However, the colour sets (spaces) — i.e. which particular colours — to which you apply these numbers, are a matter of choice! A useful analogy is to think of a boxed set of coloured pencils. Suppose our boxes can hold only 100 pencils. You could put one set of colours in one box, and a different set of colours in the other box. Same number of pencils, but a different colour set.

The range of human vision (so called ‘visible colours’) is to all intents and purposes infinite. Too large to have a unique number assigned to every real colour.

So someone defines a unique colour to each of the 16,777,216 number triples that are ‘in the box’ or set. Those colours are a colour space.

sRGB was one of the first definitions off the block. Microsoft and a few others looked at the range of colours that the then available monitors could display and decided to allocate all 16,777,216 number triples to colours within that range. The range, in a sense, is defined by the ‘most red’ and ‘most green’ and ‘most blue’ colours that are described and which are represented by (255, 0 0) , (0,255,0) and (0,0,255) respectively.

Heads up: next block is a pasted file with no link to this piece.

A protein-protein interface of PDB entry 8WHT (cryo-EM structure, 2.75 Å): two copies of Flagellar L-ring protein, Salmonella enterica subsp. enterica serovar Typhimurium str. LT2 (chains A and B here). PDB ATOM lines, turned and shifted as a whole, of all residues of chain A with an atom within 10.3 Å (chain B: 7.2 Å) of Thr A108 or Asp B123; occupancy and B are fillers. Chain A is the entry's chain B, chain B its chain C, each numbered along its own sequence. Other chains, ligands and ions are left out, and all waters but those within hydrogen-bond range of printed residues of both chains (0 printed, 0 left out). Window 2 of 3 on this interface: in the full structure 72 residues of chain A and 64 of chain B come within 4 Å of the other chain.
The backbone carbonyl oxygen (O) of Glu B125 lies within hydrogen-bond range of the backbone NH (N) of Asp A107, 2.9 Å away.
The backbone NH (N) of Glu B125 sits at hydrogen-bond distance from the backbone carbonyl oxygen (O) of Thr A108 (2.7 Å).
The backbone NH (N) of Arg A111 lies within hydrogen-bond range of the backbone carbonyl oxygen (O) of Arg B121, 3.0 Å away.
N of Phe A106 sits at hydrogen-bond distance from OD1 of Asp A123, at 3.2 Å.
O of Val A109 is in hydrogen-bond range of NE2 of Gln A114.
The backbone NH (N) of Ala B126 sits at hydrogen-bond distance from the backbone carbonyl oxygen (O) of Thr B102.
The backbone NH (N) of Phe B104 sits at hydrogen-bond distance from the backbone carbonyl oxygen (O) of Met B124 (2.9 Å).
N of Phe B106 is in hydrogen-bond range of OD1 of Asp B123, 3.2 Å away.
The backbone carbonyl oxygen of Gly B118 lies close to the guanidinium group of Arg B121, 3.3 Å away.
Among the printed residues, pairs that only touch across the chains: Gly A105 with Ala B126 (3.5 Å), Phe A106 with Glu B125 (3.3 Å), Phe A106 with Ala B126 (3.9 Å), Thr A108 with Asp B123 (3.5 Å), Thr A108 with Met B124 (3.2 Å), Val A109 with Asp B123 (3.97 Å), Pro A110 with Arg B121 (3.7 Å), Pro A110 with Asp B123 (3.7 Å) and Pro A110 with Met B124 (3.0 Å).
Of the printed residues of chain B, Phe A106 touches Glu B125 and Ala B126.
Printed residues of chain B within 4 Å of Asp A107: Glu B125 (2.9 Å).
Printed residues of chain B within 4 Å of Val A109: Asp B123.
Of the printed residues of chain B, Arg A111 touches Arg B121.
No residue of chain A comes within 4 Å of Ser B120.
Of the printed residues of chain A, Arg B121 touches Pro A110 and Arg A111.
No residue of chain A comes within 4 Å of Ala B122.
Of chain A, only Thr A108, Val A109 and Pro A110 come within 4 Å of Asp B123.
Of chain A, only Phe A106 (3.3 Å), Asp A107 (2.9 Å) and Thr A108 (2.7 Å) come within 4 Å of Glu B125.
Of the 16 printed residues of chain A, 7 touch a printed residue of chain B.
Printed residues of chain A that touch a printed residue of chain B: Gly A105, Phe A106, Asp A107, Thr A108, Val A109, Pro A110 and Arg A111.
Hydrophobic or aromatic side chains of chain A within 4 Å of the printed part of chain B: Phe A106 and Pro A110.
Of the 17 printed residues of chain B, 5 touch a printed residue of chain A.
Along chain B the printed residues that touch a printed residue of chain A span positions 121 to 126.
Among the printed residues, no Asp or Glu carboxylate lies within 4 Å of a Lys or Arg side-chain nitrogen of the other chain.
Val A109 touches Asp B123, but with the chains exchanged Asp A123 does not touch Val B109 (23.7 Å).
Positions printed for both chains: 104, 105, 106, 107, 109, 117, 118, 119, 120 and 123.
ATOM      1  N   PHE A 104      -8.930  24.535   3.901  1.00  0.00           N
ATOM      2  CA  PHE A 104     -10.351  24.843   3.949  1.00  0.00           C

Adobe and Kodak and others recognised that printing machinery is able to display more saturated colours than those contained in the sRGB space. So AdobeRGB was defined, which would assign the 16,777,216 triples over a different set of colours containing more saturated colours that could all be printed (even if not all of them could be seen on a monitor).

Kodak went even further with ProPhotoRGB which assigns numbers to reds, blues, and greens, that are more saturated than even printers can reproduce yet. But they are colours that the camera can catch and that we can see. ProPhoto’s uses are only ‘under the hood’.